Posted by: Nathan | March 20, 2006

Are Sports Worth Following?

Last Friday, much to my chagrin, #3 seed Iowa lost in the first round of the NCAA tournament. Being a native Iowan, I was more than a littel disappointed; I was crushed. That game put me into a bad mood for the remainder of that afternoon and parts of the rest of that weekend. Unfortunately, this kind of disappointment is the rule rather than the exception for me when it comes to sports. Every game can have only one winner; every season ends with one champion. If one roots for one team and invests a great deal of emotion into that team’s outcome, squi will be disappointed far more often than not.
For me, sports will always be entertaining and interesting. I’m naturally drawn to the game, the players, and the big moments. However, my poor handling of losses is only one of the deterrants that sports now has. Considering how intolerable sports media is becoming, the unpardonable machismo of the players, and the largesse of the time commitment being a die-hard fan demands, I begin to wonder if sports is worth following at all.
I used to be as big a fan of ESPN as I was of sports in general. Olbermann, Patrick, Mayne, Eisen, and Kilborn used to be names I used somewhat reverantly. However, in the years since the mid-90’s, sports media has changed greatly. The main shift has been from reporting to speculating. Listening to, reading, or watching sports media is now a matter of comment and prognostication. “What will this guy do?” “Will this team be good now? What about now?” “How could this possibly have happened?” “Is this the best team EVER!?!?” Overstatement is now the norm; hyprebole is ever-present. How I wish sports media would breakdown what has happened, report and comment on what is happening, and speculate only when absolutely necessary.
Another thing that is making sports on the whole more unlikeable is the attitude of the players. I cannot stomach the arrogance, selfishness, and attitude player emulate and exude these days. Let me drop a few names from the past decade or so: Owens, Rodman, Bonds, Tyson, Artest, etc. ad nauseum. Perhaps the biggest two offenders are the ego-driven NFL and the unbearable NBA. I don’t know how much one can celebrate minor events in a football game, but players these days are testing the limits. “I got a sack on second down! I am the greatest player ALIVE!” The NBA is worse. Every dunk, blocked shot, or defensive play is revoltingly egotistical. “I dunked. I am a god. Worship me and give a new shoe deal.” No wonder college ball is undeniably better to watch (Undeniably. You cannot argue the opposite.).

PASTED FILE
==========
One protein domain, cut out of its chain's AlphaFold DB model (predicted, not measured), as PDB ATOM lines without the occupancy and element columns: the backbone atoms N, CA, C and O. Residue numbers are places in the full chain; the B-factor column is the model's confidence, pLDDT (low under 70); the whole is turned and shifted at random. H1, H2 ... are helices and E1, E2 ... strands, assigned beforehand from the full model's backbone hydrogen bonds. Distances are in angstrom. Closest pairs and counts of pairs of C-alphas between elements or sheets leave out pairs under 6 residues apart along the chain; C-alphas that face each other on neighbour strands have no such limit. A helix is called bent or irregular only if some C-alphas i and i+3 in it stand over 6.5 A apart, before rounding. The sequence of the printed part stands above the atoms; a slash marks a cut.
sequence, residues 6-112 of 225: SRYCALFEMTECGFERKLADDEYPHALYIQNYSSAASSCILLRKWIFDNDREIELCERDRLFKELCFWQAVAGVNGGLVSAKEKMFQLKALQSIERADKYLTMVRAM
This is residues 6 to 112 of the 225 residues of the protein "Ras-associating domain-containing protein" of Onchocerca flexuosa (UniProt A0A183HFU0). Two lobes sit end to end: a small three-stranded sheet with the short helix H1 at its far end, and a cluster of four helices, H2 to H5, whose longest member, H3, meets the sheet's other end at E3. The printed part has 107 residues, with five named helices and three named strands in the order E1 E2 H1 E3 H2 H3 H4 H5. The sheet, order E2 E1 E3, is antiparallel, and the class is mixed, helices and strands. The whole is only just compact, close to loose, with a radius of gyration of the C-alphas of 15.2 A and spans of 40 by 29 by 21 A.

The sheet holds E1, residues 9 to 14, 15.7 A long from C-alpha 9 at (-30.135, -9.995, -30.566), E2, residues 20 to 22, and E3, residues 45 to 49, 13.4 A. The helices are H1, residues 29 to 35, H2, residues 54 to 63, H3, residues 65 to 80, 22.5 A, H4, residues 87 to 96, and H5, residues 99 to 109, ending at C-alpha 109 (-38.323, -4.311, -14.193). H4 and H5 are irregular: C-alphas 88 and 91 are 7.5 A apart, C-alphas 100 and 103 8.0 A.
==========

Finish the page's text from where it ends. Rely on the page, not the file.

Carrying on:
Perhaps the last and final reason why I’m finding it harder to make sports a priority is the time commitment it takes to follow it. Baseball season is 162 games long. An average football game is 3.5 hours. One tournament of golf takes four days to complete. Hockey playoffs last two months on their own. And there’s the analysis, the commentary, the controversial articles, the press conferences, the trades, the firings, the hirings, not to mention the scandals. It’s just not that worthwhile to me. I have other things to do. I find reading, working out, writing, playing guitar, hanging out with the wife, and going out somewhere much more enjoyable than 95% of sporting events.
I doubt that I’ll ever be able or willing to rid my life of sports altogether; it’s still fun and interesting. Sports as entertainment will always appeal to me, but with my inability to handle major defeat and the brutal combination of media hype, player stupidity, and time constraints my sports fan-dom will slowly dissipate to a passive interest.

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